“It would mean a massive cut to spending in Scotland.”

However, Mr Murphy had previously claimed that Labour would not need to make “further cuts to achieve our spending rules” in the next parliament.

SNP Deputy First Minister John Swinney said: “This is the biggest revelation of the election in Scotland so far – and this admission from Ed Balls has demolished Labour’s Scottish campaign strategy.

“For the last week, Jim Murphy has been ducking and diving trying to hide his party’s cuts plans – now Ed Balls has shone a light on Labour’s true intentions and blown a massive hole in his own party’s campaign.”

The row over Scottish spending came as questions were being asked about Labour’s central promise to reduce the deficit every year and not borrow anything extra for new policies.

Mr Miliband refused to say whether this included capital spending while Mr Umunna said it would.

The manifesto also was light on specific tax rises or spending cuts apart from promises to raise the highest rate for those earning £150,000 or more to 50p and to bring in a Mansion Tax.

The opening page of the 83-page manifesto states: “The first line of Labour’s first Budget will be: ‘This Budget cuts the deficit every year’.”

The “budget responsibility lock” not only requires every manifesto policy to be paid for without additional borrowing, but would also see legislation introduced to require all major parties to have their manifesto commitments independently audited by the Office for Budget Responsibility (OBR).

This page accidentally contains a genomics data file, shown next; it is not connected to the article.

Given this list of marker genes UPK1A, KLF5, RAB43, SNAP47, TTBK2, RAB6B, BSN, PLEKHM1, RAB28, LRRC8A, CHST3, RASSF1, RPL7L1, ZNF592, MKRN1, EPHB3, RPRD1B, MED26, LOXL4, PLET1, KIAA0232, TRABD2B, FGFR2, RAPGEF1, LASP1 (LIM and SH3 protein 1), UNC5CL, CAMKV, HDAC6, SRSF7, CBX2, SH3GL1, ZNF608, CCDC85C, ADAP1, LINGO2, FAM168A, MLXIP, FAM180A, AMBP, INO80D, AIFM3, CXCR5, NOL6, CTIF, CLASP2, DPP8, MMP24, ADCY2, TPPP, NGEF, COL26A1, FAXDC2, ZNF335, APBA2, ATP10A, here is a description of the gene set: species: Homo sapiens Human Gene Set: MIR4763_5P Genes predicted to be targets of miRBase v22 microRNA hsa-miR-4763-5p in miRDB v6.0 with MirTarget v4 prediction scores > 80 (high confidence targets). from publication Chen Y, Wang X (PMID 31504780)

There are repeated mentions of the “cost of living crisis” in Labour’s economic plans, a phrase which has been challenged by opponents as the inflation rate has dropped.

Institute for Fiscal Studies director Paul Johnson said that because Labour had not indicated how quickly it intended to achieve its objective, it was unclear what spending cuts or tax rises would be needed.

“The big unknown on the Labour side is how fast they want to get there and therefore do they need significant spending cuts or tax rises at all,” he told BBC News.

“They are committed to getting a current budget balance - a current budget surplus - by the end of the parliament. That’s an entirely credible fiscal policy. But they continue to not to give us any sense as to how quickly they want to achieve that.

“That could involve significant spending cuts or tax rises over the next three years if they want to get there within the next three years, or it could actually involve no spending cuts in order to just achieve that by the end of the parliament.